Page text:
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Submental Area Rejuvenation by Digastric Corset: Anatomical Study and Clinical Application in 20 Cases

Abstract

Knowing the difficulties and limitations of surgery for rejuvenating the submental area during a cervicofacial rhytidectomy, we came up with the concept of the digastric corset, which is described in this article along with the surgical importance of the platysma, digastric and mylohyoid muscles based on anatomical dissections. A study of ten cadavers was conducted to describe precisely the limits of the submental area, the mandibular edge between the two Furnas ligaments, and the hyoid bone. Each anatomical item was dissected plane by plane: the skin, platysma, digastrics muscles, and mylohyoid muscle. The sliding of each muscle relative to the others was studied, photographed, and recorded. Feldman’s corset technique was tested on two cadavers and a digastric corset was performed on eight cadavers. After suprahyoid fat lipectomy, we suture the digastric retaining ligaments to the mylohyoid muscles using a running suture, like a corset, then the platysma muscles are put aside on the median line followed by lateral platysma suspension. The different steps are presented and the results of 20 patients who underwent this procedure are presented after 1 year of follow-up. This study showed that the technique of a digastric corset anchored on the mylohyoid allows for one-step reconstruction of the floor of the mouth and a well-defined anterior cervical angle, a sign of a youthful-looking neck. This technique is indicated for difficult necks, when lateral repositioning of the platysma alone gives insufficient results.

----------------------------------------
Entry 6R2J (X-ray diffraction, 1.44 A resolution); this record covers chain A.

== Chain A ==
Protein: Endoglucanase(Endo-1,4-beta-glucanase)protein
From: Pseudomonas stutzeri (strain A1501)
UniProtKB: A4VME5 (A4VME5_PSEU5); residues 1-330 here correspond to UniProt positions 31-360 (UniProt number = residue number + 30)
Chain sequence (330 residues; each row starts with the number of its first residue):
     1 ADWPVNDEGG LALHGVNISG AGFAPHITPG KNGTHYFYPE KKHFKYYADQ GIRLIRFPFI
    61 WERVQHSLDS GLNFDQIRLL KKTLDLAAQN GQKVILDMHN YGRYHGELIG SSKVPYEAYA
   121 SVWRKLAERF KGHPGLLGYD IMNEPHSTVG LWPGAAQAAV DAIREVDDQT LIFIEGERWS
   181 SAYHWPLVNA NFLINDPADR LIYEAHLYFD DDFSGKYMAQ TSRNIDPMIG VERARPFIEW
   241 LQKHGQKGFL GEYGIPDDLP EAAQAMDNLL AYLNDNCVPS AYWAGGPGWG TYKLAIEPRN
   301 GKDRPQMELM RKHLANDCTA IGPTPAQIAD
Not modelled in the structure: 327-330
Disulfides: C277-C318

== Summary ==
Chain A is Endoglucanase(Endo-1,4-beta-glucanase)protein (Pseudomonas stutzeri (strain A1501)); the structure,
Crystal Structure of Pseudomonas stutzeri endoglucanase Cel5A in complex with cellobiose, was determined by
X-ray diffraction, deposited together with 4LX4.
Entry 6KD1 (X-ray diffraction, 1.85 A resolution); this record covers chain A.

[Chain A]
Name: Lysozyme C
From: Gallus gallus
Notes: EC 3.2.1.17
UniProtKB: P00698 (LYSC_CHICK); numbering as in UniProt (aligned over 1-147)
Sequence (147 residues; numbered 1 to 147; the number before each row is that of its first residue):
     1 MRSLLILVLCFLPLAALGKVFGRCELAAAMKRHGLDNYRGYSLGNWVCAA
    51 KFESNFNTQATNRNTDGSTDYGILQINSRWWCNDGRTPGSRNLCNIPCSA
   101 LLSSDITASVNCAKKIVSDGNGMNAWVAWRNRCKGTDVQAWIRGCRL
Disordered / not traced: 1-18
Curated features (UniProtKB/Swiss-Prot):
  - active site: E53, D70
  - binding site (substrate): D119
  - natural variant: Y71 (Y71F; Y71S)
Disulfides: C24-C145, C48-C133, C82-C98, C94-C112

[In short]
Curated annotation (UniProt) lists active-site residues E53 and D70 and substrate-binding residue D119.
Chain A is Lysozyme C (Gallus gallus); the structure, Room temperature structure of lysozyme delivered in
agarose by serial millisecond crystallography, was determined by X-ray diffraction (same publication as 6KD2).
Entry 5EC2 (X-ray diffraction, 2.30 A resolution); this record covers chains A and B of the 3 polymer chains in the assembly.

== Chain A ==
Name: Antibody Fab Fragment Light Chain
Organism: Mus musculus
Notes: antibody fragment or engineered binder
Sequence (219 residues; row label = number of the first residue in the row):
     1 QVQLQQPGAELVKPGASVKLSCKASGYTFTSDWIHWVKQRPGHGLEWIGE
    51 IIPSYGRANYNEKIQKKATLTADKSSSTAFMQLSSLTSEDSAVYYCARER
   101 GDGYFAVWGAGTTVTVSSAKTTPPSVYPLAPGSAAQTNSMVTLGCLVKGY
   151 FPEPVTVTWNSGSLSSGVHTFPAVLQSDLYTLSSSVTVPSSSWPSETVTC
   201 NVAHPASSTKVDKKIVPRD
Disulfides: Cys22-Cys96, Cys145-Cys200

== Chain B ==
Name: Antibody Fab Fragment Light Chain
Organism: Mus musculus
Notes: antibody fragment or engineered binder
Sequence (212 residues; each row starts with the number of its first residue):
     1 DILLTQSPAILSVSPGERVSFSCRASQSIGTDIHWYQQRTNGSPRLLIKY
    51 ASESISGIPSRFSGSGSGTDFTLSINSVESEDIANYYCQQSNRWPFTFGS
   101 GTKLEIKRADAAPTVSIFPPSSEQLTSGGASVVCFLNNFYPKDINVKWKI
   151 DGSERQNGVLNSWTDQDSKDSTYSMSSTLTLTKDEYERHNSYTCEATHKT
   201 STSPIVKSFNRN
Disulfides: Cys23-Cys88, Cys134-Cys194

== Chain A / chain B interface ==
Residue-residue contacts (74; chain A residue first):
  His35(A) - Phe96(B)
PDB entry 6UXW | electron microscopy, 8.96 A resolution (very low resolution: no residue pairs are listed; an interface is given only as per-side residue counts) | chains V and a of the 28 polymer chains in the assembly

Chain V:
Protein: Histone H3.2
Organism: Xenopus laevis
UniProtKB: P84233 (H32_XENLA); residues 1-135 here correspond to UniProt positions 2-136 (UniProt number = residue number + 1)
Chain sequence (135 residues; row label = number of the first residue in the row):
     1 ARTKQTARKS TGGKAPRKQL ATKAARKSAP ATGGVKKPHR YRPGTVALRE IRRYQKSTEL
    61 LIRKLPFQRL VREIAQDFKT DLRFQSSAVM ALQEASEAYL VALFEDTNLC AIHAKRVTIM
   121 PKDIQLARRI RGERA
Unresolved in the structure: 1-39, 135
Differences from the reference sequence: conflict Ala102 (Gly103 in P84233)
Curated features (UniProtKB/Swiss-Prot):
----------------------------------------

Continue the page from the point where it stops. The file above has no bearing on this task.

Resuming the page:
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Acknowledgments

We thank Pr. Ephrem Salamé and the Anatomy Laboratory (Faculté de Médecine, Université de Caen, France) and Eric Thiboust (photographer, Caen). All patients gave their written consent about their participation in this study and publication of their photographs.

Conflict of interest

The authors have no conflicts of interest to disclose.

Author information

Correspondence to Daniel Labbé.

Electronic supplementary material

Below is the link to the electronic supplementary material.

Simulation of platysma suspension after digastric corset. With a strong hook placed on a key point, the surgeon is able perioperatively to test the efficacy of the digastric corset, completed by platysma suspension laterally. Staples were placed on the skin incision for demonstration (MP4 3448 kb)

Anterior belly of digastric muscle retaining ligaments. By moving the platysma we can observe the digastric muscles (subplatysmal fat is removed revealing the mylohyoid muscle between the digastrics). The digastric muscle is attached to the mylohyoid muscle, which limits its movements laterally while anteroposterior displacement is possible (MP4 10220 kb)

Anatomical principle of digastric corset. Medial traction on the digastric muscle creates a submandibular hammock (MP4 3865 kb)

Simulation of platysma suspension after digastric corset. With a strong hook placed on a key point, the surgeon is able perioperatively to test the efficacy of the digastric corset, completed by platysma suspension laterally. Staples were placed on the skin incision for demonstration (MP4 3448 kb)

Anterior belly of digastric muscle retaining ligaments. By moving the platysma we can observe the digastric muscles (subplatysmal fat is removed revealing the mylohyoid muscle between the digastrics). The digastric muscle is attached to the mylohyoid muscle, which limits its movements laterally while anteroposterior displacement is possible (MP4 10220 kb)

Anatomical principle of digastric corset. Medial traction on the digastric muscle creates a submandibular hammock (MP4 3865 kb)

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Labbé, D., Giot, J. & Kaluzinski, E. Submental Area Rejuvenation by Digastric Corset: Anatomical Study and Clinical Application in 20 Cases. Aesth Plast Surg 37, 222–231 (2013) doi:10.1007/s00266-013-0083-7

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Keywords

  • Digastric muscle
  • Mylohyoid muscle
  • Neck rhytidectomy
  • Platysma suspension
  • Anterior cervical angle